Investments An Introduction 12th Edition BY Herbert – Test Bank
Chapter 11 The Macroeconomic Environment for Investment
F 1. Economies go through regular, identifiable cycles that can be forecasted with accuracy.
T 2. The Federal Reserve is the central bank of the United
F 3. A recession is a period of rising employment.
F 4. The federal funds rate is the rate federal government
pays when it borrows funds.
T 5. Open market operations is the buying and selling of
securities by the Federal Reserve.
F 6. An easy monetary policy increases the cost of credit.
T 7. The money supply, defined as M1, includes currency,
coins, and checking accounts.
F 8. M 2 is a narrower definition of the money supply and
excludes savings accounts in commercial banks.
T 9. If the Federal Reserve sells securities, that reduces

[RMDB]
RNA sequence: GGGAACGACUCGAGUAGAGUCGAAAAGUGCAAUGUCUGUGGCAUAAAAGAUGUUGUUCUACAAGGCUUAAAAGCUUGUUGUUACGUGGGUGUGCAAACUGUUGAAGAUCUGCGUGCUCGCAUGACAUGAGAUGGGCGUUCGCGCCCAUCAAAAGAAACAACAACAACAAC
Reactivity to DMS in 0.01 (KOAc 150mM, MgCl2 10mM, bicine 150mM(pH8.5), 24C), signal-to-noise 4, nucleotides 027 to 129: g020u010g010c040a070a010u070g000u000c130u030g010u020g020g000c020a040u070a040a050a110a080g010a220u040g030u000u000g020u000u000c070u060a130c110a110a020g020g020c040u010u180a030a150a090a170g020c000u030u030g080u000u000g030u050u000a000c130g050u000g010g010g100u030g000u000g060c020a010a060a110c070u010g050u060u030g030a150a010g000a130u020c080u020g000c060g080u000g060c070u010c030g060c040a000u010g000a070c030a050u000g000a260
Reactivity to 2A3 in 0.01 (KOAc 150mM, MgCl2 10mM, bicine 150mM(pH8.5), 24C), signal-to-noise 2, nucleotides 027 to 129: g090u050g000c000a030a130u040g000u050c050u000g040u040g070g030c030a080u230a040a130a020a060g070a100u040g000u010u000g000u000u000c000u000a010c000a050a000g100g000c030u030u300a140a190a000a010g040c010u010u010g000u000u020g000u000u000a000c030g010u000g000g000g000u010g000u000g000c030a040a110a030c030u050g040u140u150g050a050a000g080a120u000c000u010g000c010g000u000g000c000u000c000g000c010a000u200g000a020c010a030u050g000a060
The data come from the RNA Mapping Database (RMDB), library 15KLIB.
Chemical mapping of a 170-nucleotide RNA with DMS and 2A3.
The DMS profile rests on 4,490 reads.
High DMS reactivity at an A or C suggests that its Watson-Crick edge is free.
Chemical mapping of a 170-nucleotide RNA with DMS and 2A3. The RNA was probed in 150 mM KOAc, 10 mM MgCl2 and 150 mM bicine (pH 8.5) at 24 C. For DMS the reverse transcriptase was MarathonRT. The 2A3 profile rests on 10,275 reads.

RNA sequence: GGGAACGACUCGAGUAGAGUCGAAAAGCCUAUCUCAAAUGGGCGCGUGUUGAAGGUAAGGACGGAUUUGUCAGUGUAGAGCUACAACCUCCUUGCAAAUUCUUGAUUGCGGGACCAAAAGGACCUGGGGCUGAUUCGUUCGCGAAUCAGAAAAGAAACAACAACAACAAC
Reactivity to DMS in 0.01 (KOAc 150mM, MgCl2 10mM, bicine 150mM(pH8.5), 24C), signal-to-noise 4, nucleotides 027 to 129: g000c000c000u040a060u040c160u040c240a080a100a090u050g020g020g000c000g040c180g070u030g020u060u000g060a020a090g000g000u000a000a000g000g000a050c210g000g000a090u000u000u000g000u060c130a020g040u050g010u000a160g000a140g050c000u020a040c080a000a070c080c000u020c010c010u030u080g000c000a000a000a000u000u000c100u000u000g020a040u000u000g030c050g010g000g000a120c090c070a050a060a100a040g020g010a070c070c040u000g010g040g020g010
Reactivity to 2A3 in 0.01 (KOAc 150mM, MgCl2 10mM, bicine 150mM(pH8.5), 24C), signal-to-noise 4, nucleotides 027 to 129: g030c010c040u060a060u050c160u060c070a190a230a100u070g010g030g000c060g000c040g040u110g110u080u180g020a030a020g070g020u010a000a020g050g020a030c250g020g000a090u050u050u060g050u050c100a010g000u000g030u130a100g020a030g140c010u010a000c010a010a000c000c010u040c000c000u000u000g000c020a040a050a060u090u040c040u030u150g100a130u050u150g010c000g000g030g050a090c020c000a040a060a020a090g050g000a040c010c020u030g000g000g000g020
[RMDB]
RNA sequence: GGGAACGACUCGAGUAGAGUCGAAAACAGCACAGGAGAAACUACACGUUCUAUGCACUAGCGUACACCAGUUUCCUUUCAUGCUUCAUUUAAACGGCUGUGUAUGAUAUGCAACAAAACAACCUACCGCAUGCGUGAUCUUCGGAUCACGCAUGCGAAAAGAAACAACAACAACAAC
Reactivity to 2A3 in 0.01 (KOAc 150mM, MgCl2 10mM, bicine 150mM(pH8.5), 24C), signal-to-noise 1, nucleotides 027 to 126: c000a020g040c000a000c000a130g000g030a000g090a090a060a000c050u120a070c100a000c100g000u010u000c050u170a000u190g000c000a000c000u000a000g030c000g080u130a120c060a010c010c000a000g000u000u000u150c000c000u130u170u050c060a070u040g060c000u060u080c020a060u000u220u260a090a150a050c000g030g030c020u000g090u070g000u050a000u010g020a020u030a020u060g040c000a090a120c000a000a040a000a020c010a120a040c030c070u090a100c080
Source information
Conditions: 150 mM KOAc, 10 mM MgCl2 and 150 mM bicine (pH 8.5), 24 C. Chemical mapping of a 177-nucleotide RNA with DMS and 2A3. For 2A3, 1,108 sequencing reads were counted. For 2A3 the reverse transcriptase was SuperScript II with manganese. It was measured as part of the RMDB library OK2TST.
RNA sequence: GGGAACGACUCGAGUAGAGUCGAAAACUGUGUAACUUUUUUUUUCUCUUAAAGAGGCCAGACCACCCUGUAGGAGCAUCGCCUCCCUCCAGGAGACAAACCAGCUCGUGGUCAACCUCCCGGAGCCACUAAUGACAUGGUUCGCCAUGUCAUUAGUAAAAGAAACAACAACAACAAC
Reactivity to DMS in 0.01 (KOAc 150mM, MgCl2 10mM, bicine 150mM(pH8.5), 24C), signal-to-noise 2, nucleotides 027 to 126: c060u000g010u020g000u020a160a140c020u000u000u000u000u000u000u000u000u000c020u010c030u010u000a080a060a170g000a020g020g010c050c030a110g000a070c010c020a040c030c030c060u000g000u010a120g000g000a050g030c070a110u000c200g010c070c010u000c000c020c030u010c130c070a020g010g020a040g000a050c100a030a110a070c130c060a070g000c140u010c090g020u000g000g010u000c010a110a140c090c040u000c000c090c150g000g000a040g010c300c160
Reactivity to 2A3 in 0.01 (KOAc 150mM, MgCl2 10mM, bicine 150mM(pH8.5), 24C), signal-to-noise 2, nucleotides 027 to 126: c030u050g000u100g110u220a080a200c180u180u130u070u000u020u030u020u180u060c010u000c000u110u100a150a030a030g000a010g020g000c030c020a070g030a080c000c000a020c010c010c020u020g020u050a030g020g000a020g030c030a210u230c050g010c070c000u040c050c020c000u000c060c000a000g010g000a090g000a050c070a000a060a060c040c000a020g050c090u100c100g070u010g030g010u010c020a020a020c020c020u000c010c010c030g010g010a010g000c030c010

commercial banks’ capacity to lend.
T 10. An easy monetary policy should generate a lower
required return for common stock.
F 11. An increase in stock prices is a lagging indicator of
F 12. Gross domestic product (GDP) is the sum of spending on consumer goods, government spending, and investing in stocks and bonds.
T 13. The federal funds rate is the rate banks charge each
other when they borrow reserves.
F 14. If the country’s exports increase, GDP declines.
T 15. Monetary and fiscal policy may affect stock prices
through their impact on corporate earnings.
F 16. Deflation is a period of rising employment.
F 17. An increase in the expected rate of inflation suggests that investors should sell the stocks of natural resource companies (e.g., gold and silver).
T 18. The price of gold tends to rise during inflationary periods.
T 19. Changes in the price of gold are often related to the anticipation of inflation.
F 20. An increase in the targeted federal funds rate implies that the Fed is buying securities.